# Solving the Longitude Problem

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## Transcript

Navigation on the open ocean is extremely difficult. It is a skill that takes years to master.

Even with years of skill, an experienced mariner was still able to ground their ship on an unseen reef, underwater rocks, or a sandbar, because they didn’t know their precise location.

The main problem, which was unsolved for centuries, was determining your longitude.

Learn more about the longitude problem, and how it was eventually solved, on this episode of Everything Everywhere Daily.

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In an earlier episode, I spoke about the navigational achievements of the  Polynesians. They managed to explore the Pacific Ocean without the use of any advanced navigational tools. Moreover, they sailed large outrigger ships that sat very high in the water.

Not only did they have advanced knowledge of reefs and how to navigate them, but their ships, at high tide could often just sail right over them.

European navigators weren’t so lucky. They had much larger ships that sat much lower in the water. If there was an underwater hazard such as a rock or a reef, and they were to unknowingly hit it, the results could be devastating.

In fact, this happened far more often than most people realize. Just as an example, Sable Island which is a large sand bar off the coast of Nova Scotia is estimated to have caused at least 350 shipwrecks and possibly as many as 500.

This was just one island. There were many other such hazards all over which ships had to avoid.

This was one of the reasons why accurate mapping was so important. There were many voyages where a cartographer was sent along to bring back information to improve their maps.

However, the best map in the world doesn’t mean anything if you don’t know where you are.

This was the problem that beset sailors.

To know where you were, you needed to know two things: your latitude and your longitude.

Latitude, which are the imaginary horizontal lines around the Earth, was a rather easy problem to solve. Because the Earth rotates around its poles, and because there is a star in the northern hemisphere where the pole is, it is possible to determine your latitude by knowing the angle between the pole star and the horizon.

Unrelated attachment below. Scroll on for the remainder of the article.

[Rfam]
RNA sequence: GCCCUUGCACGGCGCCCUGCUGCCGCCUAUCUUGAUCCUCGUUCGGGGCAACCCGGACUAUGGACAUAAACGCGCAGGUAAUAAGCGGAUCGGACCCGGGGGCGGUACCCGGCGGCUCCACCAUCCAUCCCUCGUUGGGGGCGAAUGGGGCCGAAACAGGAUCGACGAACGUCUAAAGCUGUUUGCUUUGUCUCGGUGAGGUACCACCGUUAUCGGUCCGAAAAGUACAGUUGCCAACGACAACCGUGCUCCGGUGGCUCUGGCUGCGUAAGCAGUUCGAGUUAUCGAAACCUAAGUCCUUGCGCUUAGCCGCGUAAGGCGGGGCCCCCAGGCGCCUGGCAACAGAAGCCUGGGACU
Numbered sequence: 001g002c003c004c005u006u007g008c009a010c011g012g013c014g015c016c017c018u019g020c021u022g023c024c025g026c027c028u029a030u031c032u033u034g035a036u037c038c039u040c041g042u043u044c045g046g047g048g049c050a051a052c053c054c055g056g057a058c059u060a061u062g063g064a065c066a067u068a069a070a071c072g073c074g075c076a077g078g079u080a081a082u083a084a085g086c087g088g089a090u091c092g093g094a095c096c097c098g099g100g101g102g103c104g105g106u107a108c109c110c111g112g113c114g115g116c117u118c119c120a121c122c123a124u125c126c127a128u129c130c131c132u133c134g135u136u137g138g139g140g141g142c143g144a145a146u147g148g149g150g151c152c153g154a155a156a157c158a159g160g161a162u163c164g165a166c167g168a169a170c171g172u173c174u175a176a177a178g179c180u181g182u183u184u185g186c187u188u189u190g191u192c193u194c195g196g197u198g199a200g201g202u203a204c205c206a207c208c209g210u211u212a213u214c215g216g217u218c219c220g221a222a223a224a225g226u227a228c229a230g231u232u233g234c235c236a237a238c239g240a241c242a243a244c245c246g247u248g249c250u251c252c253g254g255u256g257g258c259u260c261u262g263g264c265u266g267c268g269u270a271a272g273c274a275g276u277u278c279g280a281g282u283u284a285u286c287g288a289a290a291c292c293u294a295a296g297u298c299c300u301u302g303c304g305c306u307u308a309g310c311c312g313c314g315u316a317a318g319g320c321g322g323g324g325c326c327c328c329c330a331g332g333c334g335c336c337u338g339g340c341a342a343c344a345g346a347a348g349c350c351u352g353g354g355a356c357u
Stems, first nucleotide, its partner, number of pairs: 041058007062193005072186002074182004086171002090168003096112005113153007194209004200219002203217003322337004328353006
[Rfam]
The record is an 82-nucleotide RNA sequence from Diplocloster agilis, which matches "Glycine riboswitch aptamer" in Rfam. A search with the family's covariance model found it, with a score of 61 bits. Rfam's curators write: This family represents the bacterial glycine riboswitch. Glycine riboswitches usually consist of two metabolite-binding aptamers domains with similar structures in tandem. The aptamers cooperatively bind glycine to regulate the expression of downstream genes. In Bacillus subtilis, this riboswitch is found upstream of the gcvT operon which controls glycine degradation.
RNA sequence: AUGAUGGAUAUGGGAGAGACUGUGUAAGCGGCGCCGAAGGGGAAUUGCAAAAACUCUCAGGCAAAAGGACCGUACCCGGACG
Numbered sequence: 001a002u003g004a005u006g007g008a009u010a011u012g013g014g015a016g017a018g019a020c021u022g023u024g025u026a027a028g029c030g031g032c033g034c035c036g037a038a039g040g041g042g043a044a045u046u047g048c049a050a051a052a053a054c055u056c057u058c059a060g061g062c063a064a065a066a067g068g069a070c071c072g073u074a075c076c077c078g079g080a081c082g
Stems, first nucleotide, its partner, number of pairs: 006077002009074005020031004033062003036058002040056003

This was done via a sextant which was a device that could measure angles.

If you add to this the use of a compass, you could know your direction, but that was it.

There was no way, however, to determine your longitude.

Longitude lines are the imaginary vertical lines that go from north to south pole. Because the Earth is always rotating, it’s near impossible to get a fix on your longitude based on the stars.

This problem was so important that the British Parliament passed the Longitude Act 1714 which offered a prize to anyone who could solve the problem.

The prize was between £10,000 and £20,000 depending on the accuracy of the technique. In modern-day money, that would be between \$2 to \$4 million dollars. Money went a lot further back then.

The key to determining longitude was time. If you knew the local time and the time at a fixed location, you can determine the difference in time, and hence the difference in longitude.

The technique that everyone thought would win out was an astronomical technique.

One of the ideas was the technique of Lunar distance. The moon moves across the stars at a rate of about 0.5 degrees per hour. If you have good tables, a good measurement, and did the calculations, you could determine your local time.

Another technique was to use the moons of Jupiter. Because the four major moons of Jupiter orbited at a specific rate, if you knew the position of the moons, again with some very good tables, you could determine the time.

The problem with these techniques is that they didn’t really work on the deck of a ship that was pitching and rolling on the sea. You can’t use a telescope in that sort of environment.